George Orwell: A Centenary Tribute [essay]
Australian Book Review
Despite all the horrors of his age, there remained in Orwell, even as illness overtook him, a feeling in his limbs, an exuberance of spirit, a fascination with the details of life, a love of the world. Orwell tells us that, when he was shot through the throat in Spain and believed he was about to die, what he experienced was 'a violent resentment at having to leave this world which, when all is said and done, suits me so well'.
Australian, Book Reviews, Publishing, Robert Manne, British Empire, Civil service, Burma, Burmese, Barcelona, Trotsky, Soviet Union, Communist Party, NKVD, Totalitarianism, Revolutionary socialist, Russian Revolution, Stalin, Hitler, Nazi Germany, Foreign policy, Nationalisation, Nationalism, English language, Arthur Koestler, Animal Farm, James Burnham, Nineteen Eighty-Four, Big Brother, telescreen, the Ministry of Truth, Hate Week, thoughtcrime, doublethink, newspeak, Atlee Labour Government, Eric Hobsbawm, Why I Write, Saddam Hussein, Iraq, Barry Hill, Tribune, Martin Heidegger, Jean-Paul Srtre, World War II, Spanish Civil War, Revenge is Sour, Shooting an Elephant, The Road to Wigan Pier, Left book club, Victor Gollancz, Homage to Catalonia, Reflections on Gandhi, Lear, Tolstoy and the Fool, Shakespeare, 1984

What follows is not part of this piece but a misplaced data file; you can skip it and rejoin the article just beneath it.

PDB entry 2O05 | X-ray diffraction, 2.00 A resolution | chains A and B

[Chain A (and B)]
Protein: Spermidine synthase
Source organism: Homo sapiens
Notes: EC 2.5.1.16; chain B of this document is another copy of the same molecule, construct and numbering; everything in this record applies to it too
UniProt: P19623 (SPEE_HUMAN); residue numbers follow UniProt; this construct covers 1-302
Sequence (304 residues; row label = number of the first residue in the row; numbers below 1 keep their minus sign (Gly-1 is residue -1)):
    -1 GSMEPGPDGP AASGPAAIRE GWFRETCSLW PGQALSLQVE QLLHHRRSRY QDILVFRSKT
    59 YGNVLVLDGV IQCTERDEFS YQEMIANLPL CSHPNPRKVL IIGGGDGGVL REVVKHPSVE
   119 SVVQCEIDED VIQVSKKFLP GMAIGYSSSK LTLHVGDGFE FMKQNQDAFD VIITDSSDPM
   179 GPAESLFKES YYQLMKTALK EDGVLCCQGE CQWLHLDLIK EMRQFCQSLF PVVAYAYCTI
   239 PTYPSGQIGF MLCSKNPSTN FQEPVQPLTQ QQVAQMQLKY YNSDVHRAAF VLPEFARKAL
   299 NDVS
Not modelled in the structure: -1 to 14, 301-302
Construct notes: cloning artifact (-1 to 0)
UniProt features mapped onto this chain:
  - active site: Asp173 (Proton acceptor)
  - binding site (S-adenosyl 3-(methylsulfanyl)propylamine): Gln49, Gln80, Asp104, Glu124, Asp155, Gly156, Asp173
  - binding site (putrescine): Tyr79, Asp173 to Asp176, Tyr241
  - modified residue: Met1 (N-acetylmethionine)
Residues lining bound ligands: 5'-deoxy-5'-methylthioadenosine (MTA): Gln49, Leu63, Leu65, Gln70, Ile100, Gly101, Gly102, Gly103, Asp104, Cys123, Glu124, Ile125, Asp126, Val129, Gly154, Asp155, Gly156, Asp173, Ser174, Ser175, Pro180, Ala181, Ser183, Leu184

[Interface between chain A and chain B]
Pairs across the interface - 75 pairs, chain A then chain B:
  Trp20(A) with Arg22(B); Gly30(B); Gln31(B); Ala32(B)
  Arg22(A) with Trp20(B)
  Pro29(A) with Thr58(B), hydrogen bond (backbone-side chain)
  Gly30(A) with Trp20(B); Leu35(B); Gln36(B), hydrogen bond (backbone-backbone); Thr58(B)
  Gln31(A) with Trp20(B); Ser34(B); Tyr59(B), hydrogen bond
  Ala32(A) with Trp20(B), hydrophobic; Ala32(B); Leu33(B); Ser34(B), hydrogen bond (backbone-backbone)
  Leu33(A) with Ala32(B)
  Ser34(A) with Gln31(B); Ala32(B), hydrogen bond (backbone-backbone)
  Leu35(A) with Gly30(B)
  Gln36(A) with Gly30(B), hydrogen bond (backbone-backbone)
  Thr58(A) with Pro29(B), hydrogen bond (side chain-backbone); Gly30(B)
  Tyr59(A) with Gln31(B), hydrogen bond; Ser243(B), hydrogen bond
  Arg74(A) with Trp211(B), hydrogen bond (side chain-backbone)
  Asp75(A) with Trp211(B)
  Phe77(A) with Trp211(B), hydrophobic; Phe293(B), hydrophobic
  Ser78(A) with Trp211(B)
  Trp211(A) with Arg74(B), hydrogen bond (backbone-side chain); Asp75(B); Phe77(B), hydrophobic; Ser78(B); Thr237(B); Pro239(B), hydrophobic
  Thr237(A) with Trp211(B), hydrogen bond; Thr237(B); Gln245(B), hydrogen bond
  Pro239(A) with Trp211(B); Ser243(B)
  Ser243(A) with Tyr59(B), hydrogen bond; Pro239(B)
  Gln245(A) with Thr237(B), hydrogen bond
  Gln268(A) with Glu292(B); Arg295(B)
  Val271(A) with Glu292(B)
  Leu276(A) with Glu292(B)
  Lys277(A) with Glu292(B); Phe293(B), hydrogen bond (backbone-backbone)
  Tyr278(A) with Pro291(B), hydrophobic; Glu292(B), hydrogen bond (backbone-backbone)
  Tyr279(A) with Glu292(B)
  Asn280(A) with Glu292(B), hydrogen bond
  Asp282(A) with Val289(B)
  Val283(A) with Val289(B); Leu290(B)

Manne, Robert 2003. George Orwell: A Centenary Tribute. 'Australian Book Review', No 257, December, 32-36.